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Реферат The Irish Question (Ирландский вопрос)

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Текст реферата The Irish Question (Ирландский вопрос)

Moscow 1998
07.05.98 The Irish Question
Moscow State Pedagogical University
Snigir Aleksei
The Plan
1. The position of Northern Ireland within the United Kingdom
2. British policy towards Northern Ireland
3. Theories of political violence in the Northern Ireland conflict
I The Position of Northern Ireland within the United Kingdom
The inhabitants of Ireland are mainly Celtic by origin, and the
majority never accepted the Reformation. In 1801 a new law added
Ireland to the United Kingdom. By this time much of the land belonged
to Protestant English landlords, and the Act of Union followed the
period in which rebellions peasants were brutally suppressed. But in
the six Northern Counties the Protestants were not a dominant
minority: they were the majority of the population. Most of them were
descendants of Scottish and English settlers who had moved into
Ireland several generations before. They considered themselves to be
Irish but remained as a distinct community, and there was not much
intermarriage. There had been conflicts and battles between the two
communities, still remembered along with their heroes and martyrs.
In 1912, when the liberals were in power, with the support of the
main group of Irish MPs (for Ireland had seats in the UK parliament).
The House of Commons passed a Home Rule Bill, but the House of Lords
delayed it. It was bitterly opposed by the Protestant majority of the
people in the six northern counties and by the M Ps they had elected.
They did not want to be included in a selfgoverning Ireland dominated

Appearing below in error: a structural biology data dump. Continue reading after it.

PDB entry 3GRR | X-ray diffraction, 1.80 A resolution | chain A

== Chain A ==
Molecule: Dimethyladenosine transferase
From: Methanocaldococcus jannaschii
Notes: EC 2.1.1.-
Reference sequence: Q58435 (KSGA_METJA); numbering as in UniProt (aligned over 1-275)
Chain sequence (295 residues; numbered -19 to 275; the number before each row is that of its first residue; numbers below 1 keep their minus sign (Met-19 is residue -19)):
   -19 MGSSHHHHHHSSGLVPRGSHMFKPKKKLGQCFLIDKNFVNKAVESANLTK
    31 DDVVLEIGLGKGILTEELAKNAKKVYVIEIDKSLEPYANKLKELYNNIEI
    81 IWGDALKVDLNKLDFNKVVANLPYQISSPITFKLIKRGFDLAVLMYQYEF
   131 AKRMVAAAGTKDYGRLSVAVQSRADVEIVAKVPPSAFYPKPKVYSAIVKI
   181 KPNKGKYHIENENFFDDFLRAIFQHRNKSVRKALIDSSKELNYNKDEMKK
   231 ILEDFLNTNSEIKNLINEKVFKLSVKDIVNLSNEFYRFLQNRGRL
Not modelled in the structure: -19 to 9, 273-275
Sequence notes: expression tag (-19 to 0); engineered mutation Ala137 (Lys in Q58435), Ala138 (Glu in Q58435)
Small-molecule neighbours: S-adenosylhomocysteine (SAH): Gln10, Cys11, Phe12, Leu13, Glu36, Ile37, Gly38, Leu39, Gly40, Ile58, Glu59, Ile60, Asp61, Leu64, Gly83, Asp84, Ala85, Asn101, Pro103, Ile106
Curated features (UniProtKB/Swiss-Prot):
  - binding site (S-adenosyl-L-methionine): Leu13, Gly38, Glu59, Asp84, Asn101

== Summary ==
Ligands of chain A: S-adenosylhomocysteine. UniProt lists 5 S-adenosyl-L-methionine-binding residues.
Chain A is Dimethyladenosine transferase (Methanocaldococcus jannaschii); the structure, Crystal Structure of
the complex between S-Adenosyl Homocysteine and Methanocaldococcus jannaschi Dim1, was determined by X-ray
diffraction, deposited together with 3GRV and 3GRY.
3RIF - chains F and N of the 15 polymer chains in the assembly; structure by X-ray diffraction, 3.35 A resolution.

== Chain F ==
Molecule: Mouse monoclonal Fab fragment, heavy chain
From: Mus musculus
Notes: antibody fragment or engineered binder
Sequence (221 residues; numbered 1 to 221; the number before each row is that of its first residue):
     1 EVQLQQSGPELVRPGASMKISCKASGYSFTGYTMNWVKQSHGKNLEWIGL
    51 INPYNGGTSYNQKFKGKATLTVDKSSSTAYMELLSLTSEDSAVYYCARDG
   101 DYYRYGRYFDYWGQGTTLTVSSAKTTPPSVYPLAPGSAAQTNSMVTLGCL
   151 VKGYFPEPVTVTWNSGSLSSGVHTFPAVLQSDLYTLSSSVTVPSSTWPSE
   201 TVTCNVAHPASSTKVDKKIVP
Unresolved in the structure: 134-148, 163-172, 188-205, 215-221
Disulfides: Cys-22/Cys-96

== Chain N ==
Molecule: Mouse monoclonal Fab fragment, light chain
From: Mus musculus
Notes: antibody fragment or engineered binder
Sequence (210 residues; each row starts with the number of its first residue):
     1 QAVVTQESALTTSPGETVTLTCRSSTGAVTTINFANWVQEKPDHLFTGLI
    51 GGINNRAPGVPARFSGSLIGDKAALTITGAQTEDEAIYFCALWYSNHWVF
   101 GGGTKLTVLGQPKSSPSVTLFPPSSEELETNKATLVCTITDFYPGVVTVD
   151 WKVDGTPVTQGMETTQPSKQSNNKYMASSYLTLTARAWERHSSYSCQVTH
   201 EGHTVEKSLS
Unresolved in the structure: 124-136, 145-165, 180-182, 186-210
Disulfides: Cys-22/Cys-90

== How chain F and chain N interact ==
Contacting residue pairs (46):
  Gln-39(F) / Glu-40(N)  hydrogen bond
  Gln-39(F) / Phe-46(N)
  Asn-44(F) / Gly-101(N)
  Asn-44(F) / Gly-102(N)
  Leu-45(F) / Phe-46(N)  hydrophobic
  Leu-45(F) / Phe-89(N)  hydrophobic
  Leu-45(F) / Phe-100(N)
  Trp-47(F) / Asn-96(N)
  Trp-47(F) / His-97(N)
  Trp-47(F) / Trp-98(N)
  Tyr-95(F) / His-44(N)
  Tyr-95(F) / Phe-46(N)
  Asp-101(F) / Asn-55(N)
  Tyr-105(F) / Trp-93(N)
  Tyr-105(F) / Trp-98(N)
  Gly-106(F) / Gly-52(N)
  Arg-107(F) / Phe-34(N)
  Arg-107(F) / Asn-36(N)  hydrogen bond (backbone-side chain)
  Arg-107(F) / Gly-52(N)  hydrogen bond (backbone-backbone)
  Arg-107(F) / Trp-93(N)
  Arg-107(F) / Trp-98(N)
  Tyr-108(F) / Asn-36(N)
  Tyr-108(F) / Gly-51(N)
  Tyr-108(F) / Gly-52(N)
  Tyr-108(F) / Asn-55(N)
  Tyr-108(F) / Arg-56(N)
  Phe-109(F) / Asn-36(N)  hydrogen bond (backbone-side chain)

by Catholics.
Eventually, the island was partitioned. In 1922 the greater part
became an independent state, and (in 1949) a republic outside the
Commonwealth. Its laws, on divorce and other matters, reflect the
influence of the Catholic Church. The six northern counties remained
within the United Kingdom, with seats in Prime Minister and government
responsible for internal affairs. In the politics of Northern Ireland
the main factor has always been the hostility between Protestants and
Until 1972 the Northern Irish Parliament (called Stormont) always had
a Protestant majority. By 1960s Catholics produced serious riots. The
police were mainly Protestants. They used their guns. Several people
were killed. The UK Labour government of the time had sympathy with
the Catholics grievances. The Protestant parties regularly supported
the Conservatives, while some MPs elected for Catholic parties took
little or no part in the work of the Parliament.
In 1969 the UK Labour Government sent troops to Northern Ireland,
with others to help impartially to keep order. But to most Catholics
UK troops have become identified with the Union of Northern Ireland
with the UK. Many Catholics don’ t like the idea of the division
of the island, but recognize that the union of the North with the
Republic could only be imposed against the wishes of the majority in
the North, and would probably lead to a civil war.